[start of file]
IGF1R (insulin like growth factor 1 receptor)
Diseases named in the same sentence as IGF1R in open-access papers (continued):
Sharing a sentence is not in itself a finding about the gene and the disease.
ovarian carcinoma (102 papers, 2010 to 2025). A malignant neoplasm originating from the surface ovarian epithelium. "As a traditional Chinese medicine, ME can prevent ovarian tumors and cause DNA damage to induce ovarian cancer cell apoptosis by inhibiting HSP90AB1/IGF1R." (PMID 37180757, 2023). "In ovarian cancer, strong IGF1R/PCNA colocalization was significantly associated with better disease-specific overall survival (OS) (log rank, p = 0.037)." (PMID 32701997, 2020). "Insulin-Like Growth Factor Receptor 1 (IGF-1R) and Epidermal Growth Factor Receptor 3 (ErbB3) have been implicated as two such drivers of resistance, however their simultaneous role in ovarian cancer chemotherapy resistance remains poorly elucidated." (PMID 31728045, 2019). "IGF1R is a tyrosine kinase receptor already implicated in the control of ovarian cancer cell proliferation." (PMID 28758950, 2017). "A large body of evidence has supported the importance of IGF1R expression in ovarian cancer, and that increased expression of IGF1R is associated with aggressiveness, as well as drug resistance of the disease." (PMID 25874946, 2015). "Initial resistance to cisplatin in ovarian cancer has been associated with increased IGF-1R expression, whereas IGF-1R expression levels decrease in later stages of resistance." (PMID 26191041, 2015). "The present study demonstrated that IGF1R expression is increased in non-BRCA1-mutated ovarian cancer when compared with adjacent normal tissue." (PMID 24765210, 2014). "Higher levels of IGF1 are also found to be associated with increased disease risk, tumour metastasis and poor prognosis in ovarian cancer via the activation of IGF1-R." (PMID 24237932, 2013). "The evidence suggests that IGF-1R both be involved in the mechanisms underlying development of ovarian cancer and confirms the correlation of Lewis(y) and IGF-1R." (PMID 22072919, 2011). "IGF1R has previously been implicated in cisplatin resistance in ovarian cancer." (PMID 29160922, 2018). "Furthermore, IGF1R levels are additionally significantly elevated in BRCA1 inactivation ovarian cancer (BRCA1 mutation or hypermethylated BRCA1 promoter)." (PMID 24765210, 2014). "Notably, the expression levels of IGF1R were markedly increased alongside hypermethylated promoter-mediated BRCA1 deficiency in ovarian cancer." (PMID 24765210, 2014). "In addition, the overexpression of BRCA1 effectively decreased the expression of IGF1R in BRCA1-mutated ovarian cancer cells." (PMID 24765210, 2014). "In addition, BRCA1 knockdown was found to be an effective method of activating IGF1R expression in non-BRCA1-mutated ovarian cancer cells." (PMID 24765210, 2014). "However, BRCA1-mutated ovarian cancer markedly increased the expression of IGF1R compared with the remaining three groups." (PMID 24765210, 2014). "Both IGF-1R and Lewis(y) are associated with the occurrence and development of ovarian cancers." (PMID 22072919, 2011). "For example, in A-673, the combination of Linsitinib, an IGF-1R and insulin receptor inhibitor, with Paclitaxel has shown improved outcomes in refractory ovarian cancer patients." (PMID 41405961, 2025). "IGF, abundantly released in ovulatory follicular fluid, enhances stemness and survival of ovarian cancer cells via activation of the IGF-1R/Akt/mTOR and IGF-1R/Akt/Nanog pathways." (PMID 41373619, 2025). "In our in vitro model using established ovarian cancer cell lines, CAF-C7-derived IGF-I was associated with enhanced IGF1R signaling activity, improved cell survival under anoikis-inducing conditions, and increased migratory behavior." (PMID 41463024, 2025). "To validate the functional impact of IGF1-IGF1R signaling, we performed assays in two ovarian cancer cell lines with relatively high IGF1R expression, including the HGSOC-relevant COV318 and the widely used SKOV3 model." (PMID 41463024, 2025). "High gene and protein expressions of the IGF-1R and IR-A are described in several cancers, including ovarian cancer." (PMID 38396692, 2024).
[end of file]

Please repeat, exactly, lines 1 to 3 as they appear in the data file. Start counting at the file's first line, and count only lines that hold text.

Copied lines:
IGF1R (insulin like growth factor 1 receptor)
Diseases named in the same sentence as IGF1R in open-access papers (continued):
Sharing a sentence is not in itself a finding about the gene and the disease.